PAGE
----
|Measurement||sheet: 46.6 x 42 cm; image: 37.6 x 30.6 cm|
|Object type||Work on paper|
|Physical description||pen and ink on paper|
|Place made||United Kingdom|
First World War, 1914-1918
Item copyright: Copyright expired - public domain
This item is in the Public Domain
The passing of Haig
Depicts an image of a wounded soldier with a bandage on his head, surrounded by a halo, holding a rifle and bayonet. He stands beside an officer, a portrait of Douglas Haig, in uniform wearing a cap, who also has a halo behind him. This cartoon was published in the Melbourne 'Herald' newspaper on 31 January 1928 for the dedication of the Shrine of Remembrance and to mark the passing of Haig.
General Douglas Haig (1861-1928) attended Royal Military College, Sandhurst, England, before serving in India in 1886. In 1906 he took an important post at the War Office as Director of Military Training and organised a British Expeditionary Force to be deployed in time of war. In 1914 he was given command of the 1st Army Corps of the British Expeditionary Force in France and Belgium. He was praised for his Ypres campaign in 1914 and in 1918 took charge of the successful British advances on the Western Front which led to allied victory later that year. After the war he was posted as Commander in Chief of the Home Forces Unit until his retirement in 1921. He was made an Earl in 1919 and died in 1928. Haig is near a column on which the words 'Hall of Remembrance' are written. Both men stand on clouds.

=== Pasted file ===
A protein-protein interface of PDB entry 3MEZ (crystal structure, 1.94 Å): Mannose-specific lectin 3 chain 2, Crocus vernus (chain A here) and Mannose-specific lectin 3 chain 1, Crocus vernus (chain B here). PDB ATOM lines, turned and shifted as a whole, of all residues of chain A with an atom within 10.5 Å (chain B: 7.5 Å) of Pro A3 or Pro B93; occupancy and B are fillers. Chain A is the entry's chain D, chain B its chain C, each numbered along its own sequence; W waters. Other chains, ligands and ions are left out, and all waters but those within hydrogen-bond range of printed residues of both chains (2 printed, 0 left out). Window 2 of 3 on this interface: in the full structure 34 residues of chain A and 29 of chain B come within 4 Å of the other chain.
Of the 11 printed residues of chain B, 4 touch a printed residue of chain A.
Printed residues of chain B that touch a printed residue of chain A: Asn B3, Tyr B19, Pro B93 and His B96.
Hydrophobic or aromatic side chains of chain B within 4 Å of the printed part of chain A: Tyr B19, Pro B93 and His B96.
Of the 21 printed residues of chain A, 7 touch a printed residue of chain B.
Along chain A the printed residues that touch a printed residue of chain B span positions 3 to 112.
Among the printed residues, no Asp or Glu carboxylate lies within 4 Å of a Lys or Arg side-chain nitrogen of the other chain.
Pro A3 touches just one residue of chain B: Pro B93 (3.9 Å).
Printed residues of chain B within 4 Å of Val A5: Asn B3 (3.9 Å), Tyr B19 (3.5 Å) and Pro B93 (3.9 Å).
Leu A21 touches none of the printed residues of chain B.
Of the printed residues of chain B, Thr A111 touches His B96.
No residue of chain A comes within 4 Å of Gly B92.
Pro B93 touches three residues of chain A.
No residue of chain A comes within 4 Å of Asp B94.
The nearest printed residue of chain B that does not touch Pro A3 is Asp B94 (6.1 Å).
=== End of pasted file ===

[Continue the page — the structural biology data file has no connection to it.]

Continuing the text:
Will Dyson was the first Australian official war artist to visit the front during the First World War, travelling to France in December 1916, remaining there until May 1917, making records of the Australian involvement in the war. He was formally appointed as an official war artist, attached to the AIF, in May 1917, working in France and London throughout the war. His commission was terminated in March 1920.